Schmoke says 2nd term will bring big changes

November 06, 1991|By Martin C. Evans

Kurt L. Schmoke embarks on his second term as mayor of Baltimore promising a dramatic reorganization of city government and determined that his second four years in office will differ in both style and substance from his first.

Facing the city's bleakest fiscal outlook in decades, Mr. Schmoke said that the first details of his planned remaking of the government will become known Friday, when he announces plans to deal with drastic cuts in state aid.

He also said it was likely that some Cabinet-level aides or agency heads would lose their jobs as city agencies are combined, but he declined to either name them or to sketch out his blueprint for change.

"The public is going to see a reorganization of government," Mr. Schmoke said in an interview on the eve of his re-election victory yesterday. ". . . It is likely that some [agency chiefs] might not be where they are now."

At the same time, the mayor said he plans to confront one of the major criticisms of his first term by opening up lines of communication with both the City Council and business leaders -- two groups that have complained bitterly that too often their efforts to reach the Mr. Schmoke have been thwarted.

"I'm going to broaden those contacts," the mayor promised.

And Mr. Schmoke, who during his first term promoted Baltimore as "The City That Reads," said individual responsibility and community volunteerism will be the major themes during his second four years in office.

The mayor says he is well aware that the area's poor economy and the reduction in federal and state programs designed to ease the burden of poverty on city residents could make his second term a rough one. More than once, he has warned that high unemployment combined with the loss of government assistance could lead to riots.

"If programs continue to be cut at the national and state level that focus on the poorest of the poor, social unrest is possible," Mr. Schmoke said.

Still, he says that the long-term prospects for the city remain positive. He is convinced that a slowdown in construction and other development among some large projects in Baltimore, such as the Inner Harbor East project near Little Italy, are related to short-term doldrums in the nation's economy and financial sector, and not a loss of faith in Baltimore by developers.

"The fact that developers have stayed in Baltimore is an indication that they remain committed to the city," Mr. Schmoke said.

Politically, the 41-year-old mayor's second term at City Hall will be crucial to a future once considered among the brightest of his generation of Maryland political leaders. Voted into office in 1987 as Baltimore's first elected black mayor after five years as the city's chief prosecutor, the former Rhodes scholar and lawyer was a fixture on political insiders' lists of potential governors or United States senators.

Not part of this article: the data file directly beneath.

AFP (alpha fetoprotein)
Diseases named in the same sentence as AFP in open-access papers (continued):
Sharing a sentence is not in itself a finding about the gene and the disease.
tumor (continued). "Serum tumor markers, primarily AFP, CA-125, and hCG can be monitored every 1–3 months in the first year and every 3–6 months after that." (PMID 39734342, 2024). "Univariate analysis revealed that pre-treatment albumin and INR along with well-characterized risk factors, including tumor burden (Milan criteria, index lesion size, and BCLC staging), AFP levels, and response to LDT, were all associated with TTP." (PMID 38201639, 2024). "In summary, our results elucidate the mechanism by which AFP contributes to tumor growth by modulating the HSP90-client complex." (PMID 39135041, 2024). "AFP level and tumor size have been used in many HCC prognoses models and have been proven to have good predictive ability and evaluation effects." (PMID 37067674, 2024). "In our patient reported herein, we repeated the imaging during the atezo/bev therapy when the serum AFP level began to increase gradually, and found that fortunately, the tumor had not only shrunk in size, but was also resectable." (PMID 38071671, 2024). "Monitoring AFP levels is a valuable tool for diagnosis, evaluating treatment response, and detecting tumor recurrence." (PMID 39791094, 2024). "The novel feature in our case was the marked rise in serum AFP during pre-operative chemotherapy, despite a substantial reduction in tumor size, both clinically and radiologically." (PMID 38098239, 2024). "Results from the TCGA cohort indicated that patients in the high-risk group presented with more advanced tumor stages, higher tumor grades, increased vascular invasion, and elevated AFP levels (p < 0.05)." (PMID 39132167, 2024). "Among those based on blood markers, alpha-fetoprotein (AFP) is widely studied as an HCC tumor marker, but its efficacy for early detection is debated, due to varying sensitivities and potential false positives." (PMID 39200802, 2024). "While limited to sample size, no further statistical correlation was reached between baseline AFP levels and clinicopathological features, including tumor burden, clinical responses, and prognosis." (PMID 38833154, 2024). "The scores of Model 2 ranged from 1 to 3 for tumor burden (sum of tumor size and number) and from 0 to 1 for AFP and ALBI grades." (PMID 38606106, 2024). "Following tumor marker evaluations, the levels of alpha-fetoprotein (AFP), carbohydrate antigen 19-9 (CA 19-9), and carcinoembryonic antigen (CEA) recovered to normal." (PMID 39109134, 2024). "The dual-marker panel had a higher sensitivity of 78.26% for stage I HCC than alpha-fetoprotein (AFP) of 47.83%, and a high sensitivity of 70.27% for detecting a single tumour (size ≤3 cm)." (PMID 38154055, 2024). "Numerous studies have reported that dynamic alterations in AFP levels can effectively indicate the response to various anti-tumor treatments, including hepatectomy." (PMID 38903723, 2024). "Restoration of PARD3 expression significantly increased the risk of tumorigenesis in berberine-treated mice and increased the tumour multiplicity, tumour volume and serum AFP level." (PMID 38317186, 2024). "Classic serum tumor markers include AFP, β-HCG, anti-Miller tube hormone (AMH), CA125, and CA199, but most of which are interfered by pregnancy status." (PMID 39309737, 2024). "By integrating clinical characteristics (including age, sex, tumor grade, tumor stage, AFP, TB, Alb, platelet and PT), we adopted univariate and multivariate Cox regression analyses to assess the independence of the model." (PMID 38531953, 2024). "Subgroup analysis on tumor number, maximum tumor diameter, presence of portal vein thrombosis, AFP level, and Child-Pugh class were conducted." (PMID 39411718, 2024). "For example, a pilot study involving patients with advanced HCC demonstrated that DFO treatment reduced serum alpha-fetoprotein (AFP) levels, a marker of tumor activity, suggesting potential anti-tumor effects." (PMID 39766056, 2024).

But politically, his first term did not catch the magic that many saw for him. Even his supporters acknowledge he has not done a good job of articulating his vision for Baltimore and the direction in which he wants to lead it.

For now, however, Mr. Schmoke said that rather than try to position himself for higher elective office, he will be content to stick to his job as mayor of the nation's 13th-largest city.

"Normally, big-city mayors don't go higher in elective office directly from being mayor," Mr. Schmoke said. "I'm not planning on doing anything but work real hard on city stuff."

As Mr. Schmoke sets out to remake city government, his hand will be guided not so much by visionary idealism as by the crushing reality of the city's dire fiscal straits.

The first glimpse of what the mayor has in store for Baltimore will come on Friday, when Mr. Schmoke plans to announce reductions in the size of various city agencies designed to cope with the loss of roughly $25 million in state aid to Baltimore announced last month by Gov. William Donald Schaefer.

And the mayor said he will announce far more sweeping changes to the structure of city agencies next spring, as he makes final the details of the fiscal year 1993 budget, which begins in eight months.

Although the mayor has been tight-lipped about the specifics of how those changes will affect the city, community, business and political leaders in the city -- both friends and adversaries of the mayor -- say Mr. Schmoke must also concentrate on the style in which he runs government. To do it, many say he must become more accessible, less shielded by the cadre of political aides who jealously guard access to him.

Many of them also say that while the substance of the mayor's policies generally is sound, he and his deputies have done a poor job helping city residents understand what those policies are and how citizens can help achieve them.

"The bottom line is the people just don't know what the substance is because he has been so low-key," said George N. Buntin, executive secretary of the Baltimore branch of the National Association for the Advancement of Colored People.

"If you look at his appointments, they are all low-key people and that hurts because perception is important," Mr. Buntin said. "It appears that his appointments aren't doing anything."

Some of the people who have had access to the mayor say he has matured politically during his first administration and now is poised to make a profound impact on the future of the city.

Gary Rodwell, of Baltimoreans United in Leadership Development, a community organizing group, said the mayor has been successful in persuading business leaders and community organizations to make a commitment to the school system, and to rethink the way the city delivers services such as trash collection and police protection.

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